After last night's reading, Tom and I meandered home along the water. The silhouetted ferry rumbled across the bay to Peaks Island. Televisions flickered behind half-curtained windows. The full moon hid among the silvered clouds. In the bandstand, a dozen young men were blasting Middle Eastern hip-hop, and they were laughing, and they were slowly, occasionally, breaking into a raised-arm, high-stepping dance . . . until the cop showed up and made them be quiet.
And now, this morning, a fragile grey rain percolates into my thirsty garden boxes, washes among the feather-leaves of the honeylocust outside my bedroom window. I am feeling elegiac, for no particular reason. My boys have been on my mind . . . each thriving in his own busy, absorbing world, yet both of them, this weekend, telephoning me from their far places, bubbling into my ear, telling jokes and sharing wonders. Meanwhile, in daily life I have returned to the old days--of being one of two, not one of four. It is such a peculiar change. I'm older and fatter and greyer now, but in some ways this stage of life is a reprise of being 22 years old and deciding to move in with a guy I really like and, gee, I hope it works out. A love nest, an argument nest, a perpetual date night--such close attention to each other after two decades of parental tag-teaming. It's alarming but often very, very sweet.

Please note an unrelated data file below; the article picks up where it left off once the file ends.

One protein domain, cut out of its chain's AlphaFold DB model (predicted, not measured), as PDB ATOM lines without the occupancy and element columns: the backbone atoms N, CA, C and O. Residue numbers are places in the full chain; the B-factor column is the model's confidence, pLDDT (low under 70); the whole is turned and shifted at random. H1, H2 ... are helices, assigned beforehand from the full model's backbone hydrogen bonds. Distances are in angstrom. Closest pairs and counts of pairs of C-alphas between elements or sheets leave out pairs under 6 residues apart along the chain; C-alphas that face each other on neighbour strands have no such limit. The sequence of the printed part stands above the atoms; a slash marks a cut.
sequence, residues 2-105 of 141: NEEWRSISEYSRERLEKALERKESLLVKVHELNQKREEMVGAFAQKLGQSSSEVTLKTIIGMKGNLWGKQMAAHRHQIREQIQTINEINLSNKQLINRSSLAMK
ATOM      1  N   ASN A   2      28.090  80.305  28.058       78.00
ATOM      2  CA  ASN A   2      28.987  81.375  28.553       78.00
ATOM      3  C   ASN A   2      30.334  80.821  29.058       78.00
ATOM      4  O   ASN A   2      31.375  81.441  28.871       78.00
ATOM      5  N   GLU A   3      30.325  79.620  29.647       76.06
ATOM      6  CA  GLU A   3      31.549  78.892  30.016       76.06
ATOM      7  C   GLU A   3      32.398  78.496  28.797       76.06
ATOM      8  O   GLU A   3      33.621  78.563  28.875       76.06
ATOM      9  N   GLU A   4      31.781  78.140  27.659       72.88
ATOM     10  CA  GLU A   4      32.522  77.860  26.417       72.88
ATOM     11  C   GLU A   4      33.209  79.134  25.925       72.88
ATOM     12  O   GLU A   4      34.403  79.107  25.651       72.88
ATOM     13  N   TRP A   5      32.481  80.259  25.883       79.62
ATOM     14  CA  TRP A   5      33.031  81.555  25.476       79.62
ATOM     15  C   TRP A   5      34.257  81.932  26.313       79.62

Anyway, today the rain is falling, Tom is off to build cabinets in the wood shop, Ruckus is clawing the new shower curtain, and I am gazing across the bay at moored sailboats and mist and distant houses among the island trees. We've just gotten word that the house sellers would like to close as soon as possible, so perhaps we'll be homeowners even earlier than we thought we would. That's fine; good, even. We're ready to start this new project of constructing a home for a family of two.